Boston Bruins v Tampa Bay Lightning - Game Three

Bruins score early, Tim Thomas shuts out Lightning to give Boston 2-1 series lead

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When David Krejci scored a little more than a minute into Game 3, it was natural to wonder if we had another wild and wide-open game on our hands. The rest of the first period featured its fair share of defensive lapses and near-scores, but the two teams finally went back to the type of defense-first hockey most of us expected in the last two periods.

That style seemed to suit the Boston Bruins the best, as Patrice Bergeron didn’t miss a beat in his return to playoff action while Tim Thomas earned a 31-save shutout to give the B’s a 2-1 series lead.

Boston 2, Tampa Bay 0; Bruins lead series 2-1

Thomas notched the second shutout of his playoff career in this win. He made some huge stops during this contest, although his defense didn’t hang him out to dry like they did in both home games. There was one play that symbolized that improved work to me: Zdeno Chara made a great play to intercept a pass on what could have been a deadly 2-on-1 play against Martin St. Louis and Vincent Lecavalier. That odd-man rush had “GOAL” written all over it, but Chara sniffed it out.

Perhaps the biggest story of this series is the outstanding play of Thomas, who is solidifying his place as the best goalie in the world right now. Yes, Boston’s defense was better in Game 3, but the Lightning still put 31 shots on net. Even with some tough moments, Thomas put aside 96 out of 105 shots so far in this series and carried elite numbers into the Eastern Conference finals as well.

Two goals and one controversial penalty call

It’s tough not to throw Victor Hedman under the bus for the first (and ultimately game-winning) goal by Krejci. Hedman left the talented pivot all alone in front of the Lightning net and a sprawling Dwayne Roloson had no chance against a guy with Krejci’s hands. The most impressive part of this goal was Krejci’s patience, as he waited to settle down the puck before putting it past Roloson.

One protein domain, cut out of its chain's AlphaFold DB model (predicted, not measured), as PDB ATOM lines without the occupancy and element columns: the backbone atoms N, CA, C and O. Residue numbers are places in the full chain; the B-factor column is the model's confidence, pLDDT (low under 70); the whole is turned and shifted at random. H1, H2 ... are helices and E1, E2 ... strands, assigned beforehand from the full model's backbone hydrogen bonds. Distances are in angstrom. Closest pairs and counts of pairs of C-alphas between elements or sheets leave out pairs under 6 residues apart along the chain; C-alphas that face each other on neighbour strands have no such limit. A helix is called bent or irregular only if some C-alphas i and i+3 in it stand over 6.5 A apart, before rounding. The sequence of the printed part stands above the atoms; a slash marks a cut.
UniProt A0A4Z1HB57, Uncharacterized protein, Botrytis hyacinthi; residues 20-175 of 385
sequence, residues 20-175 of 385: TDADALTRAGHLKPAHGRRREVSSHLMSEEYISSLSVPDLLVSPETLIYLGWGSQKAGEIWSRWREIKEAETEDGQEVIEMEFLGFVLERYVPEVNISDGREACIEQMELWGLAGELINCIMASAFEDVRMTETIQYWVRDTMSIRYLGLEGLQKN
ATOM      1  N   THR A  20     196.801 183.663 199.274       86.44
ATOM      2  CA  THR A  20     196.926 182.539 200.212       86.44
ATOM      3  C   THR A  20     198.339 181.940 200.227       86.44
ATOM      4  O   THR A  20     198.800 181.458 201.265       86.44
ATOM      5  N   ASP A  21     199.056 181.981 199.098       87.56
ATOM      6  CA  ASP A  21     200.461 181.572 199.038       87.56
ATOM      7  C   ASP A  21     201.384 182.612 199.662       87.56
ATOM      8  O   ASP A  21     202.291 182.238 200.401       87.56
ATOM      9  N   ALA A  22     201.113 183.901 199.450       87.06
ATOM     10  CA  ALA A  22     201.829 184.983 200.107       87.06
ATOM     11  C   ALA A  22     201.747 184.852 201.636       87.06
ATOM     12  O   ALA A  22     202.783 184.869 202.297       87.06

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The first period wasn’t all great news for Krejci, as Marc-Andre Bergeron delivered a big (but by almost all accounts, clean) hit on him later on. Bergeron received a widely criticized elbowing penalty for that check, but like many stated, the onus was on Krejci to be aware of where he was on the ice. On the bright side, the Bruins didn’t score on the ensuing power play.

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The Bruins didn’t have a ton of trouble bottling up the Lightning attack thanks to more responsible defensive coverage, a middling Tampa Bay effort and great play by Thomas. Boston also was wise to avoid “turtle mode” by continuing to create offense, which allowed Andrew Ference to give the team an 2-0 insurance goal. As we know now, that extra goal ended up being unnecessary.

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Outlook for both teams

No doubt about it, the Bruins are a more formidable opponent with their best two-way forward in the lineup. Patrice Bergeron simply looked fantastic tonight. He played more than 19 minutes, went 18 for 28 in the faceoff circle and showed little hesitancy to fight for pucks along the boards.

Boston must be feeling great about this victory, especially since Krejci seemed fine after taking that big hit in the first period. About the only negative is that they were out-shot 15-5 in the third period, but again, they weren’t as passive as that number might indicate.